Oct. 31 (Bloomberg) -- The snowstorm that hit the U.S. Northeast over the weekend, knocking out electricity to millions of customers, caused $1 billion to $3 billion in damage, according to risk-modeling firm Kinetic Analysis Corp.
The estimate includes insured and uninsured damage, Chuck Watson, director of research and development at Silver Spring, Maryland-based Kinetic, said today in a telephone interview. He said the biggest costs for insurers will come from businesses that lost power, while non-commercial claims will be for home and car damage.
“I don’t see this as a big impact on insurers,” Watson said. “It’s certainly not going to be anything that will cause them any big stress.”
The storm could generate thousands of insurance claims, the New York-based Insurance Information Institute said in a statement. More than 2 million homes and businesses were still without power earlier today in states including Connecticut, New York and New Jersey. Hurricane Irene, which hit the U.S. East Coast in August, was the most expensive storm of the year, with as much as $10 billion in damage, Watson said in an e-mail.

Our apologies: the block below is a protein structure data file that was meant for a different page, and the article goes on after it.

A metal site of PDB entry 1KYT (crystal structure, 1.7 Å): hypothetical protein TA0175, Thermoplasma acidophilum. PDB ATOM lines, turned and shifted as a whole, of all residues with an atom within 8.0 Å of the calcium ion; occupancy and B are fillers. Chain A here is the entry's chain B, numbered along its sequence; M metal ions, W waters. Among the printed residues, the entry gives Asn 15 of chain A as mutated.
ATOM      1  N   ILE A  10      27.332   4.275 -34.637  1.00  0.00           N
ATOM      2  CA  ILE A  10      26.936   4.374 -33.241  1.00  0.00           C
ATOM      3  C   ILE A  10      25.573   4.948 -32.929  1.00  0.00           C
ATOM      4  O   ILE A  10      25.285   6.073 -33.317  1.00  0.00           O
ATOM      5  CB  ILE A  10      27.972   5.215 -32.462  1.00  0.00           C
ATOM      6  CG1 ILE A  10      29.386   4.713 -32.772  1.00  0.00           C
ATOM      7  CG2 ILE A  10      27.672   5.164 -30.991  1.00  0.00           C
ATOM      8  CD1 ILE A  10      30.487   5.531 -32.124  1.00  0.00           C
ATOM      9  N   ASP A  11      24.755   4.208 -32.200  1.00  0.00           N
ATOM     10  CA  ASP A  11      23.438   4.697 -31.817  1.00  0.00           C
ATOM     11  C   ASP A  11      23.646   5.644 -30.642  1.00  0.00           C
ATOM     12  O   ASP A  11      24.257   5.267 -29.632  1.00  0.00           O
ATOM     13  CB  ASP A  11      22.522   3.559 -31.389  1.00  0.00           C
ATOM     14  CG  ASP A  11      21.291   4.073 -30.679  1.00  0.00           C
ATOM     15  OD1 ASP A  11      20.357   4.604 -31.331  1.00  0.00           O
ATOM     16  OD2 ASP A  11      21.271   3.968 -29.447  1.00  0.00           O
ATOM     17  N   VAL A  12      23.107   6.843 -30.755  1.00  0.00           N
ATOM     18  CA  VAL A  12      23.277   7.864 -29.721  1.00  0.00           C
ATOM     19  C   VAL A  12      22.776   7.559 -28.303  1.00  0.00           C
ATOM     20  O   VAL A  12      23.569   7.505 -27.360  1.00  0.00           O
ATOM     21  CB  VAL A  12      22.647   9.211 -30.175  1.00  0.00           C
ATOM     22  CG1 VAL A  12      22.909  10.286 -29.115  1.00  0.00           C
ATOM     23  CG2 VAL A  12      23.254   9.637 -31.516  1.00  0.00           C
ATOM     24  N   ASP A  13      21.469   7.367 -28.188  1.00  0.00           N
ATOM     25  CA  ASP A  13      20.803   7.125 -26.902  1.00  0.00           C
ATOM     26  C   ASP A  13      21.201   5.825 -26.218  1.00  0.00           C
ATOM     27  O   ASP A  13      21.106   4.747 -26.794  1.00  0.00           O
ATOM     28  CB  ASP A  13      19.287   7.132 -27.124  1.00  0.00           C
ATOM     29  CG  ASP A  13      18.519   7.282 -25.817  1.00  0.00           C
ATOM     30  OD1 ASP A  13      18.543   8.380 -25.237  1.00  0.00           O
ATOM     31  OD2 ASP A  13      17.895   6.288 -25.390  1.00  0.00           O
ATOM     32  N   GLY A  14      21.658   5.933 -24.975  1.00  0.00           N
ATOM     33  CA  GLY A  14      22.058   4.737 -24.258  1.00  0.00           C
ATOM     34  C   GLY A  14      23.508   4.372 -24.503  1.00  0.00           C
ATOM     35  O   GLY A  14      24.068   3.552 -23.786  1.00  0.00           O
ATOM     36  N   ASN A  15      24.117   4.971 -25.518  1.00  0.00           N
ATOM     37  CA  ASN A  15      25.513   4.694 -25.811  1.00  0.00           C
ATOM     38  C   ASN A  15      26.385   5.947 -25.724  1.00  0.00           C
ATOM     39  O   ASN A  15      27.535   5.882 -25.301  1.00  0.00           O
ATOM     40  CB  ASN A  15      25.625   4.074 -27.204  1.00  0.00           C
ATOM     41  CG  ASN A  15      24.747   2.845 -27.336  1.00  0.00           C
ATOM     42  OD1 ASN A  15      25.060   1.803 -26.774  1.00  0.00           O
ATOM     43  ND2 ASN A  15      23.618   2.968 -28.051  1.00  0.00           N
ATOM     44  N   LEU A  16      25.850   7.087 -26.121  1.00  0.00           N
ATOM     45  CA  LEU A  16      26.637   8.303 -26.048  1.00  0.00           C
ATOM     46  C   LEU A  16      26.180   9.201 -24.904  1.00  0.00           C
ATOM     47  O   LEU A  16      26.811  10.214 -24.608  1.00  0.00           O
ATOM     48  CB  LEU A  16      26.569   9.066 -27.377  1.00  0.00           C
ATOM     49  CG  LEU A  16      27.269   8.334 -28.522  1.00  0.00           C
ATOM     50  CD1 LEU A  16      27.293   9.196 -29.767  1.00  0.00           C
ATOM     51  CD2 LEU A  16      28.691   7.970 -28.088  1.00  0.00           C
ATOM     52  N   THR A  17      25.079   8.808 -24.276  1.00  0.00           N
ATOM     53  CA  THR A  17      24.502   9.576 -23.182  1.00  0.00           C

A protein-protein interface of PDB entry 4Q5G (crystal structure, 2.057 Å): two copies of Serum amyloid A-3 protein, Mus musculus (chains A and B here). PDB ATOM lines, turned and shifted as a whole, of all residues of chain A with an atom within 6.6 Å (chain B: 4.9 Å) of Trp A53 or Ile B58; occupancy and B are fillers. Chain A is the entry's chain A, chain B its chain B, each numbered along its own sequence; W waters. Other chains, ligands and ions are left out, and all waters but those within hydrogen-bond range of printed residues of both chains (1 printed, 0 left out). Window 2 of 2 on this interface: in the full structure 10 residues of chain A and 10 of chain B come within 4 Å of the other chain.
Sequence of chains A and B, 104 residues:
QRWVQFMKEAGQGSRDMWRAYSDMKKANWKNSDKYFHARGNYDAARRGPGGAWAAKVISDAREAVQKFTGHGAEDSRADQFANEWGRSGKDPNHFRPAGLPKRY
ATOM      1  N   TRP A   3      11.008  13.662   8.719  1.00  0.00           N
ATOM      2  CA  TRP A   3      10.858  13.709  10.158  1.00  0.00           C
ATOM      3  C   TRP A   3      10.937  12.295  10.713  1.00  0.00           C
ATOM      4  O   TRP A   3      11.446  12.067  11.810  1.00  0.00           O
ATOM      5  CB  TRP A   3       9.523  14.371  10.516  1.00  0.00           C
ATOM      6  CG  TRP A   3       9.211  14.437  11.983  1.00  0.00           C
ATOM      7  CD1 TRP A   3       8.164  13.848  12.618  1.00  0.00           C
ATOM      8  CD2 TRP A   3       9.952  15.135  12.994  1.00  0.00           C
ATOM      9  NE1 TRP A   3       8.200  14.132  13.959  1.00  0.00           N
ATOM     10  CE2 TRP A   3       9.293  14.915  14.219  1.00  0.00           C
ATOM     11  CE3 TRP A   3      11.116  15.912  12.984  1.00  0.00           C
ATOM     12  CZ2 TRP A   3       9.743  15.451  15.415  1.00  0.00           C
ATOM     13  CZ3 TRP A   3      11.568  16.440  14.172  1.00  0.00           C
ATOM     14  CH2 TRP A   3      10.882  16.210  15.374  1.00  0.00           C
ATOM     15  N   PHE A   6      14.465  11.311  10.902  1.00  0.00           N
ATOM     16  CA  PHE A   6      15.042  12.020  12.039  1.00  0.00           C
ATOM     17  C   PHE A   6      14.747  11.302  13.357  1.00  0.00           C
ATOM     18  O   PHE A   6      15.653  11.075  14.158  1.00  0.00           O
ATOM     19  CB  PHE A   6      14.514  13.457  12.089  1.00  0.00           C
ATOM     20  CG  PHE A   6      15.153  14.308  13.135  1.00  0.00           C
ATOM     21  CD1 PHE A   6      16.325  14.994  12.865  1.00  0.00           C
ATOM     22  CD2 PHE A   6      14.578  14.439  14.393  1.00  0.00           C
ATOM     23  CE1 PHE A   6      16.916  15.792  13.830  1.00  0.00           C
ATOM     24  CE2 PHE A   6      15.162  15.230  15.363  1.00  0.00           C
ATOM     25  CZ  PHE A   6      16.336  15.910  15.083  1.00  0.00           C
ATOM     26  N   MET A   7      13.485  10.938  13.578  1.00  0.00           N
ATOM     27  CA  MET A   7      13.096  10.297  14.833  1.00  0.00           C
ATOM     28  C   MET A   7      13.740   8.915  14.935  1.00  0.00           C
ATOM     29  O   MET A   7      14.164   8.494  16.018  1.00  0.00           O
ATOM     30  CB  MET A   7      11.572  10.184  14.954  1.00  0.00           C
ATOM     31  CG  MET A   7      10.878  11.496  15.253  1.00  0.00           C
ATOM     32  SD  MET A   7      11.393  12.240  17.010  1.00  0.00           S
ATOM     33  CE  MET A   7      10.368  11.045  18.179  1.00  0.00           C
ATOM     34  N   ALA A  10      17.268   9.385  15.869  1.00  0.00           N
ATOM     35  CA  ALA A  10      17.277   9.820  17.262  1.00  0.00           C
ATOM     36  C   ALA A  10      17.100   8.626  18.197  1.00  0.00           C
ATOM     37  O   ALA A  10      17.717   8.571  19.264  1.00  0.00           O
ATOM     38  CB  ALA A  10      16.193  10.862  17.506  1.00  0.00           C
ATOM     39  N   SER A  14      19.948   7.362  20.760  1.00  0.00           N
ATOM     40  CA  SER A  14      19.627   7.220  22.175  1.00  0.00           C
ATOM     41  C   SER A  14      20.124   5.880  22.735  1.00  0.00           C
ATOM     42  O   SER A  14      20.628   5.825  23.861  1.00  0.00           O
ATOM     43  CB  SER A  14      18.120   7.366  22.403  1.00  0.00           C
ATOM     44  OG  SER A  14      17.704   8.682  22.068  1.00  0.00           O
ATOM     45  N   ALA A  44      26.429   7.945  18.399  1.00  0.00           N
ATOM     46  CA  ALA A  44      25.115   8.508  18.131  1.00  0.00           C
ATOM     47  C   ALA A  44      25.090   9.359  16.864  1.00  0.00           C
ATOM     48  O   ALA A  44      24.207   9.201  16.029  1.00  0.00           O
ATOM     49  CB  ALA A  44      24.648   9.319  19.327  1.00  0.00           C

The snowstorm was “probably not of the same magnitude as the events we had in the third quarter,” which included Irene, Allstate Corp. Chairman and Chief Executive Officer Thomas Wilson said today in a phone interview. The insurer reported catastrophe losses of $1.08 billion in the three months ended Sept. 30.
Allstate has raised rates for coverage and scaled back the number of homeowners’ policies to control risk from natural disasters.
“We’ve continued to make progress improving that, but you can’t outrun the weather,” said Wilson.
--With assistance from Noah Buhayar in New York. Editors: Dan Reichl, Peter Eichenbaum
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